May 2007
Volume 48, Issue 13
ARVO Annual Meeting Abstract  |   May 2007
Functional Vision Performance in Visually Impaired Indian School Children: Self -Report versus Performance Measures
Author Affiliations & Notes
  • V. K. Gothwal
    Meera and L B Deshpande Centre for Sight Enhancement, LV Prasad Eye Insitute, Hyderabad AP, India
    School of Optometry, Queensland University of Technology, Brisbane, Australia
  • J. Lovie-Kitchin
    School of Optometry, Queensland University of Technology, Brisbane, Australia
  • R. Nutheti
    International Centre for Advancement of Rural Eye Care, LV Prasad Eye Insitute, Hyderabad, India
  • Footnotes
    Commercial Relationships V.K. Gothwal, None; J. Lovie-Kitchin, None; R. Nutheti, None.
  • Footnotes
    Support None.
Investigative Ophthalmology & Visual Science May 2007, Vol.48, 3553. doi:
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      V. K. Gothwal, J. Lovie-Kitchin, R. Nutheti; Functional Vision Performance in Visually Impaired Indian School Children: Self -Report versus Performance Measures. Invest. Ophthalmol. Vis. Sci. 2007;48(13):3553.

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      © ARVO (1962-2015); The Authors (2016-present)

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Purpose:: Assessment of functional vision is crucial in management of children with visual impairment to design appropriate educational and rehabilitation intervention strategies. The purpose of this study was to examine functional vision performance (FVP) assessed by self-reports and performance measures in Indian school going children with visual impairment.

Methods:: Performance on 17 daily activities was measured for 178 visually impaired children aged 8-17 years. Subjects also provided ratings of task difficulty on these 17 activities using a reliable and valid questionnaire, the LVP-FVQ (Gothwal et al., IOVS 44: 4131-4139). Rasch analysis of ordinal difficulty ratings was used to estimate interval measures of perceived visual ability for both measures of FVP.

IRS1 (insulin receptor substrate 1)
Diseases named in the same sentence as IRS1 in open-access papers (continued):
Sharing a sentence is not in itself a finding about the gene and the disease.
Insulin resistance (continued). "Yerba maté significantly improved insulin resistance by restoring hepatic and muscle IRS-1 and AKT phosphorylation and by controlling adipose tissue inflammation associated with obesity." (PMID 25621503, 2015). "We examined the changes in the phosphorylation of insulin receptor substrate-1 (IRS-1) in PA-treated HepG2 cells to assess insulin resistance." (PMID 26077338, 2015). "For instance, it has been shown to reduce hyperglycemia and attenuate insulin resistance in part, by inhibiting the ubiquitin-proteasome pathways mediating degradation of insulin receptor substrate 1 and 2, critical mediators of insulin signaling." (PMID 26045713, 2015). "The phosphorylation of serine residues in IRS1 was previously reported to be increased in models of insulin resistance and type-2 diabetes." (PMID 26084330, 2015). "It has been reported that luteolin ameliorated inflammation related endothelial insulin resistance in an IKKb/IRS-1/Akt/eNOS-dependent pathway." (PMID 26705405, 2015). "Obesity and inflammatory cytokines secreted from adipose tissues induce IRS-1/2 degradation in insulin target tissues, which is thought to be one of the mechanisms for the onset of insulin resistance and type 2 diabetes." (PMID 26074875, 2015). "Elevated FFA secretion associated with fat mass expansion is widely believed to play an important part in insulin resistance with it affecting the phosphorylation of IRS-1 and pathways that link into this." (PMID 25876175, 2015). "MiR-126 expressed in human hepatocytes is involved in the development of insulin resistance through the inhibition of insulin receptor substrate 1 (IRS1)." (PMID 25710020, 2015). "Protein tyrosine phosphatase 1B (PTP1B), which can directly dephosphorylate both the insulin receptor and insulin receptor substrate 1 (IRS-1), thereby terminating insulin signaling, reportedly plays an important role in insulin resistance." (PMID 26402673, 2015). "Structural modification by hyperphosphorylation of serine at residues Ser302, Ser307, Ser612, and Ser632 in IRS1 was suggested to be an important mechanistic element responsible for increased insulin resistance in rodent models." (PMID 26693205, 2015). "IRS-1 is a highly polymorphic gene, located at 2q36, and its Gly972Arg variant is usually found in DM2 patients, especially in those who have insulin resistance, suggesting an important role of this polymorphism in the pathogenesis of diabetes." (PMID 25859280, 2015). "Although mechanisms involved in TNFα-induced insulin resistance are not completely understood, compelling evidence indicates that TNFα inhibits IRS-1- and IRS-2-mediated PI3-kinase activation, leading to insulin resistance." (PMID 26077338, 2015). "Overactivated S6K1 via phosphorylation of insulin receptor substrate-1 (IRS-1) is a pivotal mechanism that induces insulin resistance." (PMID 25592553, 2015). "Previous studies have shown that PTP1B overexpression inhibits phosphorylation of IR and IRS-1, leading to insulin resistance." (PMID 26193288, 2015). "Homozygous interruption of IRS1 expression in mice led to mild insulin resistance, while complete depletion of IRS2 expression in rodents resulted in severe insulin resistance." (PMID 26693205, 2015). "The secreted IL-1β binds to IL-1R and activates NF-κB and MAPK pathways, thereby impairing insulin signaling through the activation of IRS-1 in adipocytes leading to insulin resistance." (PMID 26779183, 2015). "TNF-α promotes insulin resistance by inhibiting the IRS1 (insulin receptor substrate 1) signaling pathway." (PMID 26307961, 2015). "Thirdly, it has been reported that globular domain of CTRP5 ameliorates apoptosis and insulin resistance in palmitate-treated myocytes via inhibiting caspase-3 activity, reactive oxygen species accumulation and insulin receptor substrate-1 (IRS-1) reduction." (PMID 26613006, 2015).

Results:: Children reported the most difficult task as reading a textbook at arm’s length while reading destination details on a bus was observed as the most difficult task on actual performance measure. The mean (± SD) person ability (functional vision ability) from self-report was 0.93 ± 0.68 logits (95% CI of mean = 0.83 to 1.03) versus 1.00 ± 0.90 logits (95% CI of mean = 0.87 to 1.14) on the performance measure; this difference was not statistically significant (p =0.21). There was a significant moderate correlation (r=0.57, p <0.0001) between person ability from self-report and performance measure. For the self-report, there was an excellent correlation between person measures that were derived from Rasch analysis and total FVP score (r=0.96, p<0.0001).

Conclusions:: This study, first-of-its-kind in the field of pediatric visual impairment, further validates the use of LVP-FVQ to assess FVP in Indian children. Self-reports that offer the advantage over performance measures of quicker administration time and simultaneous use on a larger population can be used for assessment of FVP to help in better planning and rehabilitation of visually impaired school-going children in India. A scoring algorithm has been developed for investigators who wish to use LVP-FVQ to facilitate conversion of raw scores into Rasch analysis-derived linear person measures. Children with lower raw scores on the LVP-FVQ (worse functioning) will need referral for low vision services. In doubtful cases the examiner should have the child perform those limited tasks, thereby saving time and resources in a developing country such as India.

Keywords: low vision • clinical research methodology • reading 

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